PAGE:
What is semantic web?
Semantic web refers to a state where machines understand every piece of information available on the internet. This enables machines to process content at scale, and provide meaningful insights. They are also able to represent data in a structured manner, so it can be easily connected and reused. Other foreseeable benefits of the semantic web include complete automation with intelligent self sufficient systems, personalization on every front, and knowledge discovery, by linking new data and working on existing relationships to infer new relations, in quick time.
A common challenge that the semantic web faces is standardization of data. Without standardization, data would be available in various formats and languages. The common frameworks used to avoid this challenge include web ontology language (OWL) and resource description framework (RDF). These frameworks ensure the use of common data formats and exchange protocols on the web.
What is semantic analytics?
Semantic analytics helps us derive meaningful insights from available knowledge. Machines are able to understand text by interpreting sentences along with grammatical structures, to get a better understanding of the context that the text is referring to. The technology behind this - natural language processing (NLP) - is extensively used in building chatbots as well. Using semantic analytics, it is easy to access and draw meaningful insights from unstructured data, from various sources like emails, social media, or other legacy systems.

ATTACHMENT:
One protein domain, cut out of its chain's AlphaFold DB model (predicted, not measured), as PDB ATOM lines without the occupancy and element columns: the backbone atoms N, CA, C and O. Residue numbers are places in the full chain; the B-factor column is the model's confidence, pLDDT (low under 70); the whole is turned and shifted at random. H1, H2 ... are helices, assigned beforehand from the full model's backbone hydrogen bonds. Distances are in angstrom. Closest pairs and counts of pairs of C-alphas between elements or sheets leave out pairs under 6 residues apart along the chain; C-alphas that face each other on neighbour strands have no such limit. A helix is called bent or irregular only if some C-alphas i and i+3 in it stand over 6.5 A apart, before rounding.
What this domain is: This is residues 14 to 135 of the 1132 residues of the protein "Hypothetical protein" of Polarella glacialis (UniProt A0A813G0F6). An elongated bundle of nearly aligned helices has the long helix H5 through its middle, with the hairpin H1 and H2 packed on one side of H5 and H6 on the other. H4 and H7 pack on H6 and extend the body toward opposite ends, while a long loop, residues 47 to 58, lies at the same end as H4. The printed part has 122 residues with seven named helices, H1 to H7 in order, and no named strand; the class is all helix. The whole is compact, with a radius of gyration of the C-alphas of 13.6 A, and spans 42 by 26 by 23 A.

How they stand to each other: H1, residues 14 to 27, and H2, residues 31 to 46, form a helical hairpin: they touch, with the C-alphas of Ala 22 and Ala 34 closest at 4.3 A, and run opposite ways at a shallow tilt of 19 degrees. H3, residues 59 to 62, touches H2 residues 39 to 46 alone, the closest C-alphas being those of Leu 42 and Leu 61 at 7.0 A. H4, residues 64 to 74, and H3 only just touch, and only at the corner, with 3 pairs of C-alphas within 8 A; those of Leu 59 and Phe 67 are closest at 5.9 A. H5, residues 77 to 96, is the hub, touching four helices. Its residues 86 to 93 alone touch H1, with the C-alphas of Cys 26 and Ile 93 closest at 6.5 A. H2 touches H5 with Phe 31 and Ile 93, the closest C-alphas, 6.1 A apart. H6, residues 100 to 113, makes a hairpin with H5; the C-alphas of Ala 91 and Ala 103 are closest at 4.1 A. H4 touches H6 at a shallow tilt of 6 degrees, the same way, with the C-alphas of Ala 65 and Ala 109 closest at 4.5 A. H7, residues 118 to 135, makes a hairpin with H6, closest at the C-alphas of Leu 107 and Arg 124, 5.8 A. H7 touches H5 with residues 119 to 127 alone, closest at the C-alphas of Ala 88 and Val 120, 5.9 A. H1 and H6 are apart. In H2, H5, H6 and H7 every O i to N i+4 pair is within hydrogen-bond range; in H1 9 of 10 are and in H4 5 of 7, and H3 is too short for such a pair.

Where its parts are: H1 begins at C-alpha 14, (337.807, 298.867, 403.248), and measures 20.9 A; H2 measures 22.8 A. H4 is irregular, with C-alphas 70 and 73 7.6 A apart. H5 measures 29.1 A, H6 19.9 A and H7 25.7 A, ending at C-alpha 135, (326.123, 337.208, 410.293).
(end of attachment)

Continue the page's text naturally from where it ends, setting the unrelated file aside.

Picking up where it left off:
The word orange, for instance, has two meanings - one the colour and the other the fruit. Semantic analytics tackles this problem by identifying relationships between two entities and determining which meaning would fit better in the given context. A common semantic analytics model is sentiment analysis, where we try to decipher the emotion in a text. Based on the sentiment score, it is possible to define whether a text is delivering a positive, negative, or neutral sentiment. This model is very helpful in evaluating overall sentiments on any topic by analyzing tweets related to them.
Semantic analytics is commonly used to classify texts based on predefined categories. Take the case of support tickets - people often raise tickets in wrong categories and agents have to spend a lot of time assigning them to the correct department. This problem can be easily solved by using semantic analytics, as tickets can be sorted based on their content. Intent classification is also very well used to sort data points, based on a person’s interest.